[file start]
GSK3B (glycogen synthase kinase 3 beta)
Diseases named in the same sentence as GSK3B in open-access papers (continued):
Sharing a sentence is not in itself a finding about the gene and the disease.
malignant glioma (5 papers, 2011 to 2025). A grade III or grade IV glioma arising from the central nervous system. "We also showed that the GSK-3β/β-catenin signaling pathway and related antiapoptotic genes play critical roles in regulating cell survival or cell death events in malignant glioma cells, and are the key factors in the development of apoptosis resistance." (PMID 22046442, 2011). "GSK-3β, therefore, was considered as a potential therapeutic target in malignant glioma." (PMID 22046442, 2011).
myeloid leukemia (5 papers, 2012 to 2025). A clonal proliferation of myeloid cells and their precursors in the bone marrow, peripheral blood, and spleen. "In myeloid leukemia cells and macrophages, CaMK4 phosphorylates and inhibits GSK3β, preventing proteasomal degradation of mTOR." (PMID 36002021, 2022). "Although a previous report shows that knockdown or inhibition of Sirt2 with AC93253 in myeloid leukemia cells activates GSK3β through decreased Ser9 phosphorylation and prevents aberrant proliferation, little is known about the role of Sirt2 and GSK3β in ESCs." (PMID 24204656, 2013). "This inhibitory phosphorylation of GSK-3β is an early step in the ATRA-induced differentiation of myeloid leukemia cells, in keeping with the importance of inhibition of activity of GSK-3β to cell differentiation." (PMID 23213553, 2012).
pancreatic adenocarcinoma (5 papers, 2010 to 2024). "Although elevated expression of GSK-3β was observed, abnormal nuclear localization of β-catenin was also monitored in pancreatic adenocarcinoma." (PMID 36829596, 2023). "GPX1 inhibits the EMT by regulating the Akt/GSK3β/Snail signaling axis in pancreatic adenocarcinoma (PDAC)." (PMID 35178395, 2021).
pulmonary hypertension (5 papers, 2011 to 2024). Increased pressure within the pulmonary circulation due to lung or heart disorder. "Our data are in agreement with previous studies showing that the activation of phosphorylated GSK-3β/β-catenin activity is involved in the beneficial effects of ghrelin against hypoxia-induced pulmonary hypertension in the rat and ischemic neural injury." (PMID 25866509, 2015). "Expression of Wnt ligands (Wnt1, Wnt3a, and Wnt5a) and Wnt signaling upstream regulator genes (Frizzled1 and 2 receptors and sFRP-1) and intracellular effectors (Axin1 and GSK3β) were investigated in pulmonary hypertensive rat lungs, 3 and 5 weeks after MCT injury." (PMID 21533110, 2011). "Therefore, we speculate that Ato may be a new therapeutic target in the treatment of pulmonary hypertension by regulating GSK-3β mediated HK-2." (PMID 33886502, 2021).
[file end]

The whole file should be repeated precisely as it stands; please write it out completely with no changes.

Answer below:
GSK3B (glycogen synthase kinase 3 beta)
Diseases named in the same sentence as GSK3B in open-access papers (continued):
Sharing a sentence is not in itself a finding about the gene and the disease.
malignant glioma (5 papers, 2011 to 2025). A grade III or grade IV glioma arising from the central nervous system. "We also showed that the GSK-3β/β-catenin signaling pathway and related antiapoptotic genes play critical roles in regulating cell survival or cell death events in malignant glioma cells, and are the key factors in the development of apoptosis resistance." (PMID 22046442, 2011). "GSK-3β, therefore, was considered as a potential therapeutic target in malignant glioma." (PMID 22046442, 2011).
myeloid leukemia (5 papers, 2012 to 2025). A clonal proliferation of myeloid cells and their precursors in the bone marrow, peripheral blood, and spleen. "In myeloid leukemia cells and macrophages, CaMK4 phosphorylates and inhibits GSK3β, preventing proteasomal degradation of mTOR." (PMID 36002021, 2022). "Although a previous report shows that knockdown or inhibition of Sirt2 with AC93253 in myeloid leukemia cells activates GSK3β through decreased Ser9 phosphorylation and prevents aberrant proliferation, little is known about the role of Sirt2 and GSK3β in ESCs." (PMID 24204656, 2013). "This inhibitory phosphorylation of GSK-3β is an early step in the ATRA-induced differentiation of myeloid leukemia cells, in keeping with the importance of inhibition of activity of GSK-3β to cell differentiation." (PMID 23213553, 2012).
pancreatic adenocarcinoma (5 papers, 2010 to 2024). "Although elevated expression of GSK-3β was observed, abnormal nuclear localization of β-catenin was also monitored in pancreatic adenocarcinoma." (PMID 36829596, 2023). "GPX1 inhibits the EMT by regulating the Akt/GSK3β/Snail signaling axis in pancreatic adenocarcinoma (PDAC)." (PMID 35178395, 2021).
pulmonary hypertension (5 papers, 2011 to 2024). Increased pressure within the pulmonary circulation due to lung or heart disorder. "Our data are in agreement with previous studies showing that the activation of phosphorylated GSK-3β/β-catenin activity is involved in the beneficial effects of ghrelin against hypoxia-induced pulmonary hypertension in the rat and ischemic neural injury." (PMID 25866509, 2015). "Expression of Wnt ligands (Wnt1, Wnt3a, and Wnt5a) and Wnt signaling upstream regulator genes (Frizzled1 and 2 receptors and sFRP-1) and intracellular effectors (Axin1 and GSK3β) were investigated in pulmonary hypertensive rat lungs, 3 and 5 weeks after MCT injury." (PMID 21533110, 2011). "Therefore, we speculate that Ato may be a new therapeutic target in the treatment of pulmonary hypertension by regulating GSK-3β mediated HK-2." (PMID 33886502, 2021).